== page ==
In preferred embodiments of the invention the reductant employed is 2-thio-4-oxypyrimidine, preferably in a composition with other cosmetic or shaving cream constituents, and the oxidant is an aqueous solution of hydrogen peroxide kept separate from the other cosmetic materials until the time of dispensing. However, as was mentioned previously, substituted derivatives of the 2-thio-4-oxypyrimidine or analogues thereof are also useful and can be preferable in particular circumstances. It is also within the invention to employ mixtures of such reducing agents.
The plural compartment dispensers used are well known in the art and are commercially available. In such dispensing containers, a single vessel usually includes a main compartment of a generally cylindrical shape which contains liquefied gas and other ingredients, plus a small compartment or sac which is collapsible under the pressure of the liquefied gas, as the contents are dispensed and the volume of liquid material in the vessel is diminished. A valve communicates with the contents of the compartments by means of dip tubes or suitable connections and allows simultaneous dispensing of the contents, when the valve is opened. Such a valve or plural valves, as the case may be, are actuatable by movement of a dispensing member, which may be a spout. Usually, the contents of the compartment are passed through the spout member, wherein they are mixed, and are then discharged from the spout is heated form, ready for use. A suitable dispenser is illustrated in U.S. Pat. No. 3,325,056, wherein the mixing of the reactive components occurs internally in the valve. However, it is preferred for such mixing to be effected externally of the container, preferably in the spout member. In addition to the integral dispensing container, one may also employ combinations of dispensers, each of which contains one of the reactive materials, often in combination with other cosmetic constituents. Such a combination may be like that illustrated in U.S. Pat. No. 3,451,593.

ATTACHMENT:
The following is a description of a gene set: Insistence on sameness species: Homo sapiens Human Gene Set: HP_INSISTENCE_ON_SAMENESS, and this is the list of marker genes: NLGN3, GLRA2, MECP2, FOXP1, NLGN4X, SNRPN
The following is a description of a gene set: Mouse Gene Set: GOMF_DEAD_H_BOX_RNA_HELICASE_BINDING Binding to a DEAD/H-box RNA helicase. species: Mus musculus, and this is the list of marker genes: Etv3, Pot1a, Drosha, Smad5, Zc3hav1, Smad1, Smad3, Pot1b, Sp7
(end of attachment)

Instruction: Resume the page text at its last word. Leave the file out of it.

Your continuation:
The proportions of oxidant and reductant used will normally be about those which are stoichiometric. However, in some circumstances, where it is desired to force the reaction by employing an excess of one or the other of the reactants or where it is useful for the final composition to be of a reducing or oxidizing character, an excess, such as 25 to 50% of either oxidant or reductant may be employed. Generally, such excess will be no more than 10% of the stoichiometric quantity and preferably, in the usual case, approximately stoichiometric proportions will be used. Such proportions are with respect to reactions for effecting either the complete oxidation of the reductant or an intermediate partial oxidation thereof to a specific intermediate compound. Thus, the mole ratio of hydrogen peroxide to 2-thio-4-oxypyrimidine will normally be from 1 to 8, depending on the extent to which it is desired to carry the oxidation.
The temperature to which the cosmetic will be raised upon dispensing is usually controlled by valve design, viscosities of the oxidant and reductant compositions, the specific identities of the oxidant and the reductant employed and their proportions. Usually such temperature will be from 100° to 160° F., preferably from 120° to 150° F. and most preferably from 130° to 145° F. Thus, the increase in the temperature of the cosmetic over room temperature will usually be from 30° to 100° F. Most often it will be about 60° to 80° F. Although heating to such temperature is effected substantially all of the time, nevertheless, the use of the present invention to dispense cosmetic materials at other temperatures is also contemplated, when preferable.